Marvin Lewis…..

Marvin Lewis might not win a Coach Of The Year award this season. BUT, I believe he’s in the running for the Luckiest Son Of A Bitch In Sports trophy!

This past Tuesday, January 2nd, the Cincinnati Bengals decided to sign their perennial underachieving head coach Marvin Lewis to a two-year extension AFTER a mediocre 7-9 season. These will be Lewis’ 16th and 17th seasons as Bengals head coach, which consists of a .527 winning percentage and seven playoff appearances.

But, let’s not forget the ZERO playoff wins that have resulted in his seven appearances.

It’s baffling to me how someone could have such stellar job security like Lewis does in this day and age. Every year, we see coaches tossed for poor performances, and lack of success with their respective teams. BUT, some how some way, Marvin Lewis just keeps finding a way to hang around.

And I get it, it’s not his fault. If I continued to stay employed regardless of my performance, I would ride that wave as long as possible.

But, in all honesty, he should be fired NOW! In 15 years and 7 playoff appearances, you couldn’t lead your team to ONE win? ONE WIN? There are/were much better coaches with more success that were fired quicker than Marvin Lewis. And, they actually won a playoff game.

Let’s look at Lovie Smith for instance, since I am a Bears fan. Lovie finished his 9 year tenure in Chicago with a .563 winning percentage and 3 playoff appearances. BUT, he actually proved to be a winner when it matters; winning 3 games and leading his 2006 squad to a Super Bowl berth.

But after all of that, Lovie was fired as Bears head coach in 2012 EVEN THOUGH Chicago finished the season 10-6. And let’s not forget the fact they were JUST SHY of the playoffs if it wasn’t for a lost tie-breaker with the Vikings.

But, I guess the Bengals brass sees something in Marvin Lewis. They go against the status quo and are staying loyal to their coach, even after years of underachieving. I don’t understand it, I don’t agree with it, but I guess we’ll have to live with it.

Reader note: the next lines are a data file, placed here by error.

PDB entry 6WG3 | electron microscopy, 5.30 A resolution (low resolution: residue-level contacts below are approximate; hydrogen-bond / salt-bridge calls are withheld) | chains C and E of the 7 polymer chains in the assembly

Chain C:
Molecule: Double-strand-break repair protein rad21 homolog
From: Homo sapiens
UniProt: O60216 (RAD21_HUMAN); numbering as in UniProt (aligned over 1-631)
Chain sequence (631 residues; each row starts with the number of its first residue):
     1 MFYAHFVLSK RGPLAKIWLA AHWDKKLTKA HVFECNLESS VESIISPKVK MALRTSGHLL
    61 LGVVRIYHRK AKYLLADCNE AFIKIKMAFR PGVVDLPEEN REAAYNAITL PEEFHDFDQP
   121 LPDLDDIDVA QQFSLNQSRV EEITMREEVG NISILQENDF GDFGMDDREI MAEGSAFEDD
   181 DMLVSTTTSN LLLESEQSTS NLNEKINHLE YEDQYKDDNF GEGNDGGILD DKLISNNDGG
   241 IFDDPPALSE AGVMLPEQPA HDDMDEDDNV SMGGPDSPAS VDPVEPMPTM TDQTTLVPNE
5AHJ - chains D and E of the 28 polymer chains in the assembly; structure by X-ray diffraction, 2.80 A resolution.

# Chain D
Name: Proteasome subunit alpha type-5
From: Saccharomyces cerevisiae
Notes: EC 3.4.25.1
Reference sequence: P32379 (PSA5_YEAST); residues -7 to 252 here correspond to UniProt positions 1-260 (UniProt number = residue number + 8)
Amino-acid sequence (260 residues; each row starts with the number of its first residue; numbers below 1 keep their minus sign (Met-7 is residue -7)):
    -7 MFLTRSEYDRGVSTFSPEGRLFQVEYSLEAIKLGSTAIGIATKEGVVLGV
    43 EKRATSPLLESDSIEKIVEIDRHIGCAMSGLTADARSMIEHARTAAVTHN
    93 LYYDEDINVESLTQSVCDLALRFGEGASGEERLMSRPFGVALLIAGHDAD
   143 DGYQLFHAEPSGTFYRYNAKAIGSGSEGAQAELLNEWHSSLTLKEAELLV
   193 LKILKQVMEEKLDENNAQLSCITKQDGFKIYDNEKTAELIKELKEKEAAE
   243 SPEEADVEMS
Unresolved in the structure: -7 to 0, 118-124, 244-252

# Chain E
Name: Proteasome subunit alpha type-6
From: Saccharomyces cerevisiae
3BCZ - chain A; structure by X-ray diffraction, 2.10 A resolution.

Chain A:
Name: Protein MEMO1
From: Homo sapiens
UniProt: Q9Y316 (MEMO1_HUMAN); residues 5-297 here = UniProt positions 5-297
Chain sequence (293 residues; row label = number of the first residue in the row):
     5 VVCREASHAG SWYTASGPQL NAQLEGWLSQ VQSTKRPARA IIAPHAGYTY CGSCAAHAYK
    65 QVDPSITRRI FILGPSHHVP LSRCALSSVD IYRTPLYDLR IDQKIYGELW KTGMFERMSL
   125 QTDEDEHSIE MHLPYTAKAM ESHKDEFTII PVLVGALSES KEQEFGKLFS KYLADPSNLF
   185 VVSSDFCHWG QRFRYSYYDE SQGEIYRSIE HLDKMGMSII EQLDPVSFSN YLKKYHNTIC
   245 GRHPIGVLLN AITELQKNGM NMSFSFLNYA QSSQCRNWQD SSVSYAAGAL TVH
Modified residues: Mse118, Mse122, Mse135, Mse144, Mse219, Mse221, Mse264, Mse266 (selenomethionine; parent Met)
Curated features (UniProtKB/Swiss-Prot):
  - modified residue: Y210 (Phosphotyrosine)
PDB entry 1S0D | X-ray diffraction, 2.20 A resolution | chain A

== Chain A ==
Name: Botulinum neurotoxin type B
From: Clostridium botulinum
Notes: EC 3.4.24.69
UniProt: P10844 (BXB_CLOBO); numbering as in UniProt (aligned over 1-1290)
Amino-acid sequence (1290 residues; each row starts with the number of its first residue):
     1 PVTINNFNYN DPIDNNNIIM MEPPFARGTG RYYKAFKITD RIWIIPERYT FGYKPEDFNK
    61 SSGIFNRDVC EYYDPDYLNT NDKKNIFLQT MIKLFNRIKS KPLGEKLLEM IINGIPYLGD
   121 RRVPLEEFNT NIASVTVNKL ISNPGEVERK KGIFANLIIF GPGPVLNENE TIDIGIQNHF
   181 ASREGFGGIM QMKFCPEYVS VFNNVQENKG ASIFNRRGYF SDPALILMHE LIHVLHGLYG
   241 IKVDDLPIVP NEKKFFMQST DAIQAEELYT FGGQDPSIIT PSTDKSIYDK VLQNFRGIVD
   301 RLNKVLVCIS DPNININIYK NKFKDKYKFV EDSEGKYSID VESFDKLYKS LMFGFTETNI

But I want to know, what do you think of the Marvin Lewis situation? Do you believe he should be fired? Or did the Bengals make the right move in keeping him? LET ME KNOW in the comments below, or on one of Weekly Sports World’s various social media pages;


TWITTER: @weekofsports OR @KShermanSports


Women Coaching Male Sports

Before I begin this article, I would like to start by congratulating Becky Hammon, Jen Welter, and Nancy Lieberman on being hired as coaches for their respective teams. Hammon, Welter and Lieberman have become the first three women to secure coaching positions with major men’s sports organizations. Now, the reason that I bring this up is because I’ve had some conversations recently about the topic of women coaching men’s sports, and I would like to give my opinion on the topic; in a more extensive form.

Now, my definition of what it takes to be a coach in any sport is experience; do you have experience in that particular sport? Have you played/coached in that particular sport professionally for a significant amount of time? When it comes to these three individuals, they all have just that, experience. They have each played professionally in their respective sports for numerous years, and have become students of the game during their tenures. I don’t understand how some people can say that there is a difference in the sports, and to be quite honest I only see two; the differences in their abilities (such as how alot more men can dunk than women), and the fact that one has men playing and the other has women playing. I mean if you can see another difference, please feel free to tweet me or leave it in the comments; but to me, plays are still plays, schemes are still schemes, no matter if it’s men running them or women running them.

Just think, the only two major differences between a female coach and a male coach is their gender (obviously), and the different plays/schemes that they run (which always comes with a new coach coming to an organization). I mean look at the great Pat Summitt for example; she is a woman, and she is considered one of the greatest college basketball coaches ever. She obviously knew what she was doing when she lead the University of Tennessee’s women’s basketball team to 8 titles, as well as a .841 winning percentage during her tenure as head coach. So, simply put, when it comes to coaching, it’s all about your knowledge of the game and not what your gender is.